Last week, Tesla terminated hundreds of employees for performance. The actual number has not been released, but estimates range from 400 to 1200 people. Regardless of the actual number, that’s a lot.
Usually, when companies terminate large numbers of people, they do so as part of a reduction in force or a layoff. Tesla is quite emphatic, according to the Mercury News that this is not a layoff. In fact, a Tesla Spokesperson said that they had not reported the terminations to California’s Employment Development Department, which the law requires in cases of layoffs of more than 50 employees.
Layoff or Fired? What’s the Difference?
Typically, when someone is laid off, it’s a recognition of either a business failure or a business reorganization. We say it’s not the person that is being terminated, it’s the position that is being eliminated, and the person is simply the unlucky person who happened to be sitting in that spot. Now, of course, if you have to terminate someone in relationship to a position elimination you pick the lowest performer, but there are certainly situations where a top performer can be the victim of a layoff. Once the person is terminated, the position remains unfilled. (This, of course, is a bit simplified, as there can be bumping rights, and reorganizations, and the like.)
To keep reading, click here: Tesla Fires Hundreds of Workers for Poor Performance
9 thoughts on “Tesla Fires Hundreds of Workers for Poor Performance”
What rules does a company need to follow for a “reorganization”? Let’s say the company laid off one person in a reorganization, claiming that the business couldn’t justify that position. Then a few months later the company advertised for someone with the same duties, but as an independent contractor. Is that legit?
yes that is legit. No rules for reorganization. The company can terminate you at any time as long as the reason for termination is not discriminatory under the law. Companies do this all the time. Eliminate regular employees and contract the work out. It is economics in many cases. Overall a contractor is cheaper than a regular employee.
Elon Musk, the Tesla founder, is viewed by many as a genius. Indeed, he is a genius at sucking out grants, tax money, and other public funds from our tax dollars. This is just another of his well thought out scams. He runs a company that is ONLY successful because of millions in government grants and subsidies. Despite this, he sells his vehicles at a premium price. It is sad that we are not bright enough to realize this.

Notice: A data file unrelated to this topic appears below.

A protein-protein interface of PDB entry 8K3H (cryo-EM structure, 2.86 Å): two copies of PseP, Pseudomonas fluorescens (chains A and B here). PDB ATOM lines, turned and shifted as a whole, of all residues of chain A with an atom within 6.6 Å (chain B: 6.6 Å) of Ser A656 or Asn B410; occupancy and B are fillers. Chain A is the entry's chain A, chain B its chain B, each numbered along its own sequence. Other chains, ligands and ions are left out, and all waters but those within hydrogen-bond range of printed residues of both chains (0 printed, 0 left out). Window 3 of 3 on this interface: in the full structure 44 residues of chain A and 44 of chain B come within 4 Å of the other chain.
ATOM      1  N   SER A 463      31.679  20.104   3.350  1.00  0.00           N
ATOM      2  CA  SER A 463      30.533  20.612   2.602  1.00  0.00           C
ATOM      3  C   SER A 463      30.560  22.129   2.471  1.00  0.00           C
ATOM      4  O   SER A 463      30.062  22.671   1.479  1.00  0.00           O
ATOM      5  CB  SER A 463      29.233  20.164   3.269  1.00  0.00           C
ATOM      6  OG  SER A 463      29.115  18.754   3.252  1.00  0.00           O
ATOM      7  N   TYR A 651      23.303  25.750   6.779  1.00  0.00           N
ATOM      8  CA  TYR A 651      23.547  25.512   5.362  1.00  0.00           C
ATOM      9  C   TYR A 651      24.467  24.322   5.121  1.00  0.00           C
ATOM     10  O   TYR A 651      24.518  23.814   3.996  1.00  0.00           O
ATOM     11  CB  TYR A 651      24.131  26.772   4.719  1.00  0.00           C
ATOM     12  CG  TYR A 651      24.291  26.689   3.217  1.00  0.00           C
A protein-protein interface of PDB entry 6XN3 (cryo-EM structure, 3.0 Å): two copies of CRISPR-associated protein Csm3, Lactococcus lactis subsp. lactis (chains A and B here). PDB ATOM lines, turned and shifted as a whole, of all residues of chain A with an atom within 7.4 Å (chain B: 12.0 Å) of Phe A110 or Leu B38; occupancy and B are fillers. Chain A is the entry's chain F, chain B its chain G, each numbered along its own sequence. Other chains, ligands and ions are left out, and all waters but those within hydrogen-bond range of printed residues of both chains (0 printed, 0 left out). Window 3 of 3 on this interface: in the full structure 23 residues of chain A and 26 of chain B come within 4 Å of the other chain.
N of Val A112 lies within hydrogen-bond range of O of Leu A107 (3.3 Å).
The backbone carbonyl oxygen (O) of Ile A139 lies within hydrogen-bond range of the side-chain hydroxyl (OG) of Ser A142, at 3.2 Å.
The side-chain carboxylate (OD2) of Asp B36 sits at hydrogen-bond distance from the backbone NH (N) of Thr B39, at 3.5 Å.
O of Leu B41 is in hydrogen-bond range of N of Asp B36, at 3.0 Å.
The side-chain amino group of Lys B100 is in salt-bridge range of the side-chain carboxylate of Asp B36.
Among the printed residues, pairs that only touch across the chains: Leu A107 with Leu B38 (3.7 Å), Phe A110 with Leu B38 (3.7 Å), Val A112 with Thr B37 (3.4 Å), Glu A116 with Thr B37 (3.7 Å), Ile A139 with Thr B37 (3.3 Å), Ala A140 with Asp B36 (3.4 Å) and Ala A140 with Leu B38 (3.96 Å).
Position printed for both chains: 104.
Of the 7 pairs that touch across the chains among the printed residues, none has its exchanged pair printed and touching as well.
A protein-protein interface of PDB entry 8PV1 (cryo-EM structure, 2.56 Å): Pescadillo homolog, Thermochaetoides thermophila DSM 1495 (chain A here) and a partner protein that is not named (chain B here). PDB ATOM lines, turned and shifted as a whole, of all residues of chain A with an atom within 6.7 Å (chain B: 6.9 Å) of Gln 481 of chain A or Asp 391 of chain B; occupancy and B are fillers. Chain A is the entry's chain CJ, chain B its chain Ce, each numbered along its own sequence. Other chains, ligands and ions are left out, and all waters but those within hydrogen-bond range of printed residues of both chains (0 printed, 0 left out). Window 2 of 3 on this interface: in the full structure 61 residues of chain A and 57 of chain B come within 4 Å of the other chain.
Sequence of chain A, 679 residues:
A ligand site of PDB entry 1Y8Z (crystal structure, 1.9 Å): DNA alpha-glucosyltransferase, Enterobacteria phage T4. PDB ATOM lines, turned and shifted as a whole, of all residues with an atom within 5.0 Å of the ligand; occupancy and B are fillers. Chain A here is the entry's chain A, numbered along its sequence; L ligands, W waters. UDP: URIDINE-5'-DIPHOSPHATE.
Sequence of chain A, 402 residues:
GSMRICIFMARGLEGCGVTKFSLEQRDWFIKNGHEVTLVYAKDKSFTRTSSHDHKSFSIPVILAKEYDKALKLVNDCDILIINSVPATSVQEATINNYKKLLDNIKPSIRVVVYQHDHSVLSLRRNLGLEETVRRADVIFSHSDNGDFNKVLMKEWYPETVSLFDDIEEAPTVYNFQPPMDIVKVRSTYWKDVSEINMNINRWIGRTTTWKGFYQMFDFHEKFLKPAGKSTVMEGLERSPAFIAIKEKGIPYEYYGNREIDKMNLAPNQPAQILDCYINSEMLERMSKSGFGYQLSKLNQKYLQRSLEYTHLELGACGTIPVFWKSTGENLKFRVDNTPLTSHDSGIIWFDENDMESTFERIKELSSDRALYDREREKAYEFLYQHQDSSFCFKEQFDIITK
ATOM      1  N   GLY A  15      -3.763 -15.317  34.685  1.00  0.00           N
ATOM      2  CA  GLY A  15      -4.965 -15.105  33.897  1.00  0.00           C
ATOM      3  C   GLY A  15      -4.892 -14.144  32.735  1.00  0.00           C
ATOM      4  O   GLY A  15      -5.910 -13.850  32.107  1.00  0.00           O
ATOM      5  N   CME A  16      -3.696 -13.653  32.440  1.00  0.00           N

Though the same could be said of companies that rely on government aid to subsidize their workers, like McDonald’s and Walmart, or those who get such deals as incentives, like Amazon. Subsidies aren’t unique to Tesla.
Blaming Tesla for taking advantage of government loophole that allows him to get grants and money is not the problem. He is just using his assets.
Problem is that the workers don’t have certain rights assumed by many that we have. Like the fact that an employer can never fire employees without reason. Unless a contract was signed detailing terms of employment, most employment is at will of the employers. Never assume your job is safe, always keep job skills current and adaptable to any job needed by employment.
I am speaking from experience with my employers, who demanded changes in job performance to what efficiency experts deemed and non-compliance resulted in termination.
To change the control over workers by employers, laws have to be put in place since the attitude toward unions who did protect workers from being terminated at will by contracts, has become negative.
The fish rots from the head down. If that many people were fired, that means someone at a higher level was not doing his job.
It does make it sound like incompetent management. If you have 500 people who are so bad they need to be fired, what was happening? They can’t hire or they can’t manage or something. Who was doing the work?
I would be certain that supervisor & managers were part of the termination. This seems like a well thought out plan.
Welcome to unfettered capitalism; this is Elon Musk after all.
2-weeks notice is merely the “usual and customary” approach in the USA. I once gave just 2 days notice (for reasons that then, and now, seem fully justified.) I’ve come near doing it other times just because of how I was treated at the parting-company. (Most big companies have the official policy of only confirming dates of employment, so who cares? BTW: Always have solid references).
We ‘mericans stand alone. We’re special.
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